Thosai, Made With Wholegrain Flour

Ever since I spoke with Chef Devagi on the Singapore Noodles podcast, I’ve been dying to try my hand at making thosai with wholegrain flour. Thosai-making is an artform – the batter is naturally leavened and getting the thickness of the thosai just right takes practice. I found the recipe to be very forgiving and producing great, crispy results. The fenugreek seeds add a delicious fragrance, akin to maple syrup, and even though wholegrain flour does have a slight earthy bitterness, I really enjoyed the complexity of its flavour. The perfect thosai has a thicker, spongy middle and thin crispy sides.

Wholegrain Thosai

Adapted from Devagi Sanmugam’s recipe on her Instagram account

Serves 4

105g urid dal

1 teaspoon fenugreek seeds

50g cooked rice

240g wholegrain flour (I’ve made this recipe twice with wholegrain teff and millet flour)

1 teaspoon salt

Pinch of yeast (optional – I find that this makes for a fluffier thosai)

Ghee or oil, as desired

1. Combine the urid dal and fenugreek seeds in a bowl and rinse well.

2. Drain, then soak in fresh water for 4 hours.

3. Measure out 400g water from this soaking liquid. Discard the rest.

4. Blend the drained dal and fenugreek with the cooked rice and some of the reserved soaking liquid.

4. Stir in the teff flour and sufficient soaking liquid to form a thick batter that leaves a ribbon when poured (you might not use all 400g).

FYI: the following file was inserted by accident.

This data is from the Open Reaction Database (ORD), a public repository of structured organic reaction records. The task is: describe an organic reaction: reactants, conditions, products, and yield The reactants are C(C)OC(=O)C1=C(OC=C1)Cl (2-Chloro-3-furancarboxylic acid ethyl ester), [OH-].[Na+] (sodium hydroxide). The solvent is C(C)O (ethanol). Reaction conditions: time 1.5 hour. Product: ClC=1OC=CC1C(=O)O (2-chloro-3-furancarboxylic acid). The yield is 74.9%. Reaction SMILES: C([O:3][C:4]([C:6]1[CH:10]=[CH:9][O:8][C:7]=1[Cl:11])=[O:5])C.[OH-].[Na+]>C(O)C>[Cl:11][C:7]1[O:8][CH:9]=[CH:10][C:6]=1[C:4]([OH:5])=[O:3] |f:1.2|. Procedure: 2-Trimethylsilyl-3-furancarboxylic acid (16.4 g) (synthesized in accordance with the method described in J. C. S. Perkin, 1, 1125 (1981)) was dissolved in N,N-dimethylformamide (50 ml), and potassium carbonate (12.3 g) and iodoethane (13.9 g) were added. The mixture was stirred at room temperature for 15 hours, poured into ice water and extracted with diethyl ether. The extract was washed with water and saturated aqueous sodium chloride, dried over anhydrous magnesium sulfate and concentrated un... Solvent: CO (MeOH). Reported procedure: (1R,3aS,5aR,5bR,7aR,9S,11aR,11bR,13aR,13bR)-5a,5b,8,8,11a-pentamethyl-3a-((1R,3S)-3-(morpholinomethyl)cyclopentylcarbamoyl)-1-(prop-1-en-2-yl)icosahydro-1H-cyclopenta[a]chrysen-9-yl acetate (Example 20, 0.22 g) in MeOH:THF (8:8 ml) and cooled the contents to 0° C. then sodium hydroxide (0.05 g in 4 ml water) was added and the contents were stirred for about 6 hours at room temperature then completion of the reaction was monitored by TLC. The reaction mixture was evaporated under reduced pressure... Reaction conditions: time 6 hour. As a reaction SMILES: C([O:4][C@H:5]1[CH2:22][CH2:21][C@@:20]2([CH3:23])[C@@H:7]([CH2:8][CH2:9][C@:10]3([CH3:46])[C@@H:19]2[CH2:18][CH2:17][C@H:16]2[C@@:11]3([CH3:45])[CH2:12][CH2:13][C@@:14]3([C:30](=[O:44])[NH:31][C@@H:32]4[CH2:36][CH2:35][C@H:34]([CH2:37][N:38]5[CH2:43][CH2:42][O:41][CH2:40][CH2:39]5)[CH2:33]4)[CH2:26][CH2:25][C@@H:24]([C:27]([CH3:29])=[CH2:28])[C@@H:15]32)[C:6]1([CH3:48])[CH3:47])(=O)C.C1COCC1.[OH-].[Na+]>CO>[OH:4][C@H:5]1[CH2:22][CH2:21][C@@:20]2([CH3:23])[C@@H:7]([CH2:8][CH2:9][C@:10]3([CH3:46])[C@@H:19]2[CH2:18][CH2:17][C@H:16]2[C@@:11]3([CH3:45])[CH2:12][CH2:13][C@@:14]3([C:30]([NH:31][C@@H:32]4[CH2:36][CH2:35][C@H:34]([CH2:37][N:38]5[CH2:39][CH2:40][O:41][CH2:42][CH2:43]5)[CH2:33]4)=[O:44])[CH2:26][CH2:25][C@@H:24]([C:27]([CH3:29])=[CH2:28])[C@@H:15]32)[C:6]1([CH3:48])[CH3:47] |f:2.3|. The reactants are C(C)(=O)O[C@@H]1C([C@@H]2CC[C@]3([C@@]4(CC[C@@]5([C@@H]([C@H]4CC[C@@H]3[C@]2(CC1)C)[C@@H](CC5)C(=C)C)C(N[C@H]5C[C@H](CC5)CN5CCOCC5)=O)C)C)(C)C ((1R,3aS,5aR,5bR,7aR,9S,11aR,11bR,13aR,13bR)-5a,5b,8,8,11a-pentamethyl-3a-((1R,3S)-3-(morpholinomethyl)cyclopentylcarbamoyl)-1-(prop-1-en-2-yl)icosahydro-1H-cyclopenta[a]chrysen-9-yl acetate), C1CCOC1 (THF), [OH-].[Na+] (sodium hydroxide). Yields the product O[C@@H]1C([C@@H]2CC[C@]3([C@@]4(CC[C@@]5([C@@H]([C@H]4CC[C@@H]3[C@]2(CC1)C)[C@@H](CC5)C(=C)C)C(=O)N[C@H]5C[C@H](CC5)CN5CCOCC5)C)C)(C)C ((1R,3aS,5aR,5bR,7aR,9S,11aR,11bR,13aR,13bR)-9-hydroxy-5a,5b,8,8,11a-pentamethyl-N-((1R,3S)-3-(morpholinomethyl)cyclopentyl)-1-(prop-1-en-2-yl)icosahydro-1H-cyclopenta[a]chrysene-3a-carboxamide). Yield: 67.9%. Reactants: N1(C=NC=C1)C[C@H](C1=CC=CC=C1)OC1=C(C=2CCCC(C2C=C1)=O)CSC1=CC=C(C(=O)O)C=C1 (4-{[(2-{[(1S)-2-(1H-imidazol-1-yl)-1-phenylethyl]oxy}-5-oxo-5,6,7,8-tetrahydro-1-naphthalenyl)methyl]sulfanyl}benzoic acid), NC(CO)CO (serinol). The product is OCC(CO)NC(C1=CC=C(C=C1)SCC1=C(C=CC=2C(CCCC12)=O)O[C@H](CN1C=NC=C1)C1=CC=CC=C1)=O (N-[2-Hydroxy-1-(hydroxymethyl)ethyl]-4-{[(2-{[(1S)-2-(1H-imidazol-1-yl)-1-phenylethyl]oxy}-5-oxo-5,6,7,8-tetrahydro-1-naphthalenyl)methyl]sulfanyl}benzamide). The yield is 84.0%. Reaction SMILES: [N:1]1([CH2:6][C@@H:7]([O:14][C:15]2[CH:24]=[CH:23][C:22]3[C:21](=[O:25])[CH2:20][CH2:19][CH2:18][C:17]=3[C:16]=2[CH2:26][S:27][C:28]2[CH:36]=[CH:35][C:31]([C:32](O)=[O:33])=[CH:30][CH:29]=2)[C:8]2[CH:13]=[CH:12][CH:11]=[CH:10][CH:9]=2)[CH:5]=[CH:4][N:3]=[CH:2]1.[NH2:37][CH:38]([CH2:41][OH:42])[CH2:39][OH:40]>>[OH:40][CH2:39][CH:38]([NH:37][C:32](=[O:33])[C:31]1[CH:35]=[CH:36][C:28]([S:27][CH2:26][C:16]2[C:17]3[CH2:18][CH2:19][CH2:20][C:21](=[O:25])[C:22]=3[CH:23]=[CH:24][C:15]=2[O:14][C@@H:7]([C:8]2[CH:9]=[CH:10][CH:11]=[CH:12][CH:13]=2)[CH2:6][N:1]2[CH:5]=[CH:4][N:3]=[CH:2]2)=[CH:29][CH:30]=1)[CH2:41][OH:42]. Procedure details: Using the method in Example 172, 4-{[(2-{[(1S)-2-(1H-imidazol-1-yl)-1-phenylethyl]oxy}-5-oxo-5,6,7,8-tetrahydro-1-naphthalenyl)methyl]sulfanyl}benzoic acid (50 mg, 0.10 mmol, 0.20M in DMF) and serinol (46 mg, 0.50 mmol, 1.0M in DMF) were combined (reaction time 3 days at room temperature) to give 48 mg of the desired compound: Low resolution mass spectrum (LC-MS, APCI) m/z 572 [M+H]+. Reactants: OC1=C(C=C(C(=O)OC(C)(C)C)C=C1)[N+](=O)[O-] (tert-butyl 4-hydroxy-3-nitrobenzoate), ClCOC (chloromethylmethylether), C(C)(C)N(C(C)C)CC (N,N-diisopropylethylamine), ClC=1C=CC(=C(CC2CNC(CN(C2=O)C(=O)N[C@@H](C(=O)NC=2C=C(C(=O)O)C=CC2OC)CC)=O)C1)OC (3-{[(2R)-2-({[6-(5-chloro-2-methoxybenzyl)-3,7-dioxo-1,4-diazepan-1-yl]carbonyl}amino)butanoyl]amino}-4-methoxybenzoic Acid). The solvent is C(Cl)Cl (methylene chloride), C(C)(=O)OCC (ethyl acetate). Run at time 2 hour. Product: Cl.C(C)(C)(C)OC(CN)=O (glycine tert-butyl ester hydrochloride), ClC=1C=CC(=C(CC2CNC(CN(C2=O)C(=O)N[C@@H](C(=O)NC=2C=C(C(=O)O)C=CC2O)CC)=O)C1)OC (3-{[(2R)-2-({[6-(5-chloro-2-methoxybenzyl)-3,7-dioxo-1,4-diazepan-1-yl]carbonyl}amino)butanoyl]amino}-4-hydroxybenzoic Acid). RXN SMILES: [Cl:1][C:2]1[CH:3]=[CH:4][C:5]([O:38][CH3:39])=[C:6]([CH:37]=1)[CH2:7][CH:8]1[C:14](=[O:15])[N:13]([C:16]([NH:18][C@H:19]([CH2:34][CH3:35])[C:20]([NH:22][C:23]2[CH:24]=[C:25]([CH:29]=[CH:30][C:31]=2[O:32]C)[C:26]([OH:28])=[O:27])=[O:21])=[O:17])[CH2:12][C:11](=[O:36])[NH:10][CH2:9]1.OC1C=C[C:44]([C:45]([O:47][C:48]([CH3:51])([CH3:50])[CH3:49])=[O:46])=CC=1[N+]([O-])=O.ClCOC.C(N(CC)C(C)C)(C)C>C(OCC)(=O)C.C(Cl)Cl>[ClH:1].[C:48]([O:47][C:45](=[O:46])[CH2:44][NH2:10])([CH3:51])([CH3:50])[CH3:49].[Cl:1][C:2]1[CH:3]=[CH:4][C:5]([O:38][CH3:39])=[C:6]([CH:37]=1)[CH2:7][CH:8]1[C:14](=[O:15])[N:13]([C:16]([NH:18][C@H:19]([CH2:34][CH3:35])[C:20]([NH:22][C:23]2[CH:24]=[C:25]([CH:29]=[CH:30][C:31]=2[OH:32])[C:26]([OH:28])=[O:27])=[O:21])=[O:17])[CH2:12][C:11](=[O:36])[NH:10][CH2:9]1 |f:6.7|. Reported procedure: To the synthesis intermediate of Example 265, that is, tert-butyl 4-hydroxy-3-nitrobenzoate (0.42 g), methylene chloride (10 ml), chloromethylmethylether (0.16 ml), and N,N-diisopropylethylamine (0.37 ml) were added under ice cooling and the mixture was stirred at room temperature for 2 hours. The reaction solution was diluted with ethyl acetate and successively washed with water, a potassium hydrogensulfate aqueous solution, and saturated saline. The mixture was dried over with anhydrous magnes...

5. Loosely cover with a cloth and allow to ferment 8-16 hours or until the batter has risen and has a few bubbles on its surface.

6. Stir in the salt and yeast if using. Add a little water to thin the batter to a flowing consistency – it should not be thick enough to leave a ribbon.

7. To fry the thosai, heat a large pan (preferably cast iron). Grease it and wipe off excess oil. Add a large drizzle of water – you want to see the water immediately boiling and bubbling. Wipe off the excess.

8. Turn the heat to low and add a ladle of batter to the centre of the pan. Immediately draw concentric circles from the inside to the outside of the pan.

9. Drizzle over about 1 teaspoon of ghee or oil and fry on low heat until you can see the thosai turning brown. Slide an offset spatula or fish slice under the thosai. Transfer to a serving dish.



Pamelia Chia is a Singaporean chef and the author of the bestselling cookbook ‘Wet Market to Table’. After graduating with an Honor’s degree in Food Science and Technology from the National University of Singapore in 2014, she decided to trade a food scientist’s lab coat in for chef whites. She has since been working in restaurants in Singapore and Melbourne, including Candlenut and Carlton Wine Room. Her deepest interest being the preservation and celebration of Singaporean food heritage and culture, she started Singapore Noodles in 2020 as a platform to share about Singaporean food to a global audience. Find her on Instagram @pameliachia.

Leave a Reply

Your email address will not be published. Required fields are marked *